laupäev, oktoober 06, 2007

Little Bastards

We have a bit of an orchard in our backyard here in Tartu. Several apple-bearing trees, some that bring forth golden apples, others green, and then there's the two or three trees in the corner whose apples mature into a ripe and ruddy red.

I was unaware of the apple trees in our backyard when we decided to move in, but then they burst forth in late spring, thousands upon thousands of orbs suspended by limp branches weighed down by their abundance.

We would all go out on a summer day to gather up the hundreds of apples that had dropped over a week or so, only to walk out the following morning to see that hundreds more had fallen down overnight. On occasion, I would be picking up falling apples only to have one cascade down from the tree above and hit me ~plonk~ on the forehead. It was on one of these apple foraging missions that I met again a small Estonian plant known as nõges.

You see, originally I thought Estonian nature was harmless. In the New York woods where I grew up, nature was not so nice. There was poison ivy, which kept me home from school a few times, and if you didn't get that, poison oak and poison sumac had ivy's back to make sure your experience of the forest would be absolutely miserable.

On top of the rash-inducing shiny leaves of North America, there were also the many berries that one should not eat unless they planned on getting very sick and/or dying. When I was a kid, the most plentiful berries in the forest were not charming murakad. They were the ominous sounding bloodberries, which were only good for throwing at one another. And bloodberries always stained your clothing.

But I had yet to encounter anything as unsavory as bloodberries or poison ivy during my time in Estonia until I encountered nõges. I was reaching down to pick up an apple when ~ouch~ something stung me. It was those damn leaves. I had been stung by nõgesed twice before, both times in forests in Viljandimaa, but I had forgotten how similar to a bee sting it really was.

I looked at my hand. There was a red stripe from where the little bastard had decided to sink its little feelers into my flesh. After I hauled my bucket of red apples inside, I approached Epp, still rubbing my hand, and blurted out: "those leaves bit me!" to which she responded with wicked laughter and in a mocking voice repeated back, "leaves bit me", this time crying with laughter. I guess the way I said it was unusual. But that's exactly how it felt-

According to the trusty Wikipedia, kõrvenõges -- the kind of nõges that stung me -- is known as 'stinging nettle' in English. Apparently it is found in North America too, but it is far more common in Europe. If you want to see a photo of its tiny jaws, click here. So next time I'll keep my eyes peeled for the nõgesed in our garden. And if you happen to get bitten by a nõges, I feel your pain and I promise I won't laugh.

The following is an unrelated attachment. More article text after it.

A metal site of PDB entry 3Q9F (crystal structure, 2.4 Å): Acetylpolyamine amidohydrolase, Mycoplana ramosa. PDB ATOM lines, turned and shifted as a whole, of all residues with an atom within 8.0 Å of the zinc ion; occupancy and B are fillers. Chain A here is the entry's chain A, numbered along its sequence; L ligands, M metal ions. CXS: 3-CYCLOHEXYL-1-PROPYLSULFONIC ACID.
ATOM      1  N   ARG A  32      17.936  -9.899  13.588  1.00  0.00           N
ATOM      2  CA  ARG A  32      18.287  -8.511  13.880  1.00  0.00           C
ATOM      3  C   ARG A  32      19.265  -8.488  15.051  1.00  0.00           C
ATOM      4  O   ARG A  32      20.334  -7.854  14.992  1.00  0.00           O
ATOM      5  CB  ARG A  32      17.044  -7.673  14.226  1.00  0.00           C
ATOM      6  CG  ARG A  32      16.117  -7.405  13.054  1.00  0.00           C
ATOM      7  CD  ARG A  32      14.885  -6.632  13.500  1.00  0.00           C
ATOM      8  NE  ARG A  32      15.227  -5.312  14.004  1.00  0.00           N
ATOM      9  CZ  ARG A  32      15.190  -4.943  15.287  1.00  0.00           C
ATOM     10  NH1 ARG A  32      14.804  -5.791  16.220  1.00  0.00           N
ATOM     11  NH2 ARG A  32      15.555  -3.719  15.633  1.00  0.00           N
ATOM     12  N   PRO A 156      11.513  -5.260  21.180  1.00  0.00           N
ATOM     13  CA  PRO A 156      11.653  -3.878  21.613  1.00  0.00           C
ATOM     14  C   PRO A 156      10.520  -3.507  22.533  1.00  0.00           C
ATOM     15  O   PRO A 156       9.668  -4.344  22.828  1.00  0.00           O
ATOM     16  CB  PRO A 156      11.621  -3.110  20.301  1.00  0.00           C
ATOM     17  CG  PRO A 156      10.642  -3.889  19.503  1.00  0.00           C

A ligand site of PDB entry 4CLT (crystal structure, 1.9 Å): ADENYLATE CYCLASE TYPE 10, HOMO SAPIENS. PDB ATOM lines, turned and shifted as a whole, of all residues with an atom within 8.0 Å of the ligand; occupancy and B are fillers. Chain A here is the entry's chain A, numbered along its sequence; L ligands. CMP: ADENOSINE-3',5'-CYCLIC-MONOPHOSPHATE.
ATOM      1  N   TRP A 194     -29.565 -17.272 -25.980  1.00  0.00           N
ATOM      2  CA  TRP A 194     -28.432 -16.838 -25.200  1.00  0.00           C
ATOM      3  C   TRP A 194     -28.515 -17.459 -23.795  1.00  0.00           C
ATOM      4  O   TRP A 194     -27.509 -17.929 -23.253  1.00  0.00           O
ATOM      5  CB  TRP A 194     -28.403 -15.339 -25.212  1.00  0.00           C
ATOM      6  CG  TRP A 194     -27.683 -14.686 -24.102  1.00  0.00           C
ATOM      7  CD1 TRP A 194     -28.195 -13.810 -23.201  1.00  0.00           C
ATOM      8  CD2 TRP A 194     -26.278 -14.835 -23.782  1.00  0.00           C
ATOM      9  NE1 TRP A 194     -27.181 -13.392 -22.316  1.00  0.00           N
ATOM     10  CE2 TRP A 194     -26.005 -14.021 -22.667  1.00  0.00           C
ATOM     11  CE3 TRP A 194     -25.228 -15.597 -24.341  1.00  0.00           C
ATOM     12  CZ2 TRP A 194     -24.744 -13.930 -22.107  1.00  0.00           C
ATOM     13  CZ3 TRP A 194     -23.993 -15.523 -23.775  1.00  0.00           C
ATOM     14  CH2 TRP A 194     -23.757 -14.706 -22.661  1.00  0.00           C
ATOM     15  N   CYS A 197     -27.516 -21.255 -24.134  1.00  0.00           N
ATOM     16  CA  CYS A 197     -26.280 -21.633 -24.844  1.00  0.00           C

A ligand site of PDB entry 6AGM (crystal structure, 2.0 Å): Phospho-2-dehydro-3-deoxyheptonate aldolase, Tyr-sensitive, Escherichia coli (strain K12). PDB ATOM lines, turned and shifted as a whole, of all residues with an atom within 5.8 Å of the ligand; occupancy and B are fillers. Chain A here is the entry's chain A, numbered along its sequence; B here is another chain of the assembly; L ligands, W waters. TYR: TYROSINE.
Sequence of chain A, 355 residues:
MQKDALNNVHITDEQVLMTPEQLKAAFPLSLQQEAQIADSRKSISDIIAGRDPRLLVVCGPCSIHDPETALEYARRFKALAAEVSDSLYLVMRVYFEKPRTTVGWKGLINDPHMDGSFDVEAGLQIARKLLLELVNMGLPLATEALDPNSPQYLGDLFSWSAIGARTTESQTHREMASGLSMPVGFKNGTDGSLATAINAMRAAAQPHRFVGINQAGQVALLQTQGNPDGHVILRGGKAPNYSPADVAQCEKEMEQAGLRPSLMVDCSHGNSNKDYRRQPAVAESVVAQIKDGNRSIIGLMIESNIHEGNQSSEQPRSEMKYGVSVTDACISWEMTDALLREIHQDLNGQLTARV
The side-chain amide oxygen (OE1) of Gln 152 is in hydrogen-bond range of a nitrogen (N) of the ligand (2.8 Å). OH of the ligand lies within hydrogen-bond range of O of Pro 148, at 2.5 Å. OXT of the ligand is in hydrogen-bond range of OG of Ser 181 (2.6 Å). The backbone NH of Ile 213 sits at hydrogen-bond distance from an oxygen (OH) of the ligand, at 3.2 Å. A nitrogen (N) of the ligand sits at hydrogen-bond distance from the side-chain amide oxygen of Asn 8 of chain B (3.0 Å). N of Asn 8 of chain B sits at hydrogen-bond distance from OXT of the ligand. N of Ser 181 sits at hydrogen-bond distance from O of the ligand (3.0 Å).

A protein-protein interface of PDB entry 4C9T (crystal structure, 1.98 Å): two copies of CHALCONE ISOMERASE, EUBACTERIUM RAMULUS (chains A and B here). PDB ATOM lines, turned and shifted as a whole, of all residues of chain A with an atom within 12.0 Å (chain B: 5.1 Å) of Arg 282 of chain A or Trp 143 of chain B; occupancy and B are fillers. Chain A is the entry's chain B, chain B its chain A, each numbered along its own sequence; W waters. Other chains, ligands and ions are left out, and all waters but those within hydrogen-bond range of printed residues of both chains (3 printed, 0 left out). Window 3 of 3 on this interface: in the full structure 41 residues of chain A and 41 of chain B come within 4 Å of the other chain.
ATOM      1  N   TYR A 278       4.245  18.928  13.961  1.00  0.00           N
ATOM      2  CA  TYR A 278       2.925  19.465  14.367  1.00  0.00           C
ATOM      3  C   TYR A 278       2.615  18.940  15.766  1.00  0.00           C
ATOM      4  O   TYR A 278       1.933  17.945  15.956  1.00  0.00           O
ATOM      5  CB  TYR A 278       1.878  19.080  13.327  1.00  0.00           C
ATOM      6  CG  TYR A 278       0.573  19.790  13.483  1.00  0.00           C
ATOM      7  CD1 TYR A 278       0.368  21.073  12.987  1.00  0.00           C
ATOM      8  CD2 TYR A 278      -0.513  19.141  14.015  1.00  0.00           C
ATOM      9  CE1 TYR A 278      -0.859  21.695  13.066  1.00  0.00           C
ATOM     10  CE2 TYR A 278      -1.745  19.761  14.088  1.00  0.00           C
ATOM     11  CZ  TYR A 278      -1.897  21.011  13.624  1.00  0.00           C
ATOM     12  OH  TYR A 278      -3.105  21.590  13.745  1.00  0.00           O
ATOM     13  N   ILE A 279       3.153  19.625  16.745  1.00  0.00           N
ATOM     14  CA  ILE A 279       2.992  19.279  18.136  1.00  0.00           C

12 kommentaari:

Andres ütles ...

It's nõgesed and kõrvenõges.

Laura ütles ...

Yeah, I felt them for the first time in Viljandimaa. Ouch. They really do sting.

Wv Sky ütles ...

Stinging nettles are very common here in the States, and especially from Pa on down south. I killed a bunch this year in my neighbors yard so that they wouldn't spread. I'm surprised you haven't run across them even in NY.

illi ütles ...

Ah, the infamous kõrvenõges... but as a tea it works wonders on low mineral levels in bones, low energy levels and cures horrid things like gout.

The only thing in nature I have not been able to figure out a positive reason for existence for is fleas.

Katherine ütles ...

Not just as a tea; incidentally, nõgesesupp and nõgesesalat can be rather tasty for a change.
Get even with them, Giustino! Bite them back... literally. Google for recipes: nõgesesupp, nõgesesalat. ;)

Pille ütles ...

I second Katherine - kõrvenõgesesupp is a great spring/early summer dish, served with some boiled eggs (see here:)

Giustino ütles ...

Thanks Andres, I fixed my mistakes.

And WV Sky, I spent a lot of time in the woods on Long Island and never met the stinging nettle. Maybe it's more common farther south.

Kristiina ütles ...

I wonder if Epp mentioned that kõrvenõgesed are also used in the sauna.. and that means beating yourself voluntarily with them.. how cool is that!!! lol

gaborien ütles ...

luckily I didn't find nõgesed nor kõrvenõges in my garden but I'm flooded with apples. I already don't know what else to do with them...

Blogaddict ütles ...

Try using the good old American solution: mow your lawn. Although it might disturb the overall bohemian ambiance and Tartu vaim of the place, it is sure to get rid of all maltsad, ohakad ja nõgesed. :-)

Wahur ütles ...

gaborien - choices are many.
Jam - absolutely delicious. Juice - super. Wine - takes some learning and time but will go down really nice. And distilling this wine gives really nice stuff, too (please note that this is illegal around here, even for your own consumption - but unless you start selling they will not find out).
Ahh, and baked apples are gorgeous.
Anyway use them as much as you can, after such year you'll have nothing next year.

dresolve ütles ...

When I was in eesti this summer on a bog hike through the soo outside of Vana Vigala, I had my first encounter with those little buggers. I'm from NY too and did plenty of camping when I was younger, I've learned very well what poison ivy, oak, and sumac look like and to avoid them, but I never had heard of nettles before that trek through the eesti soo.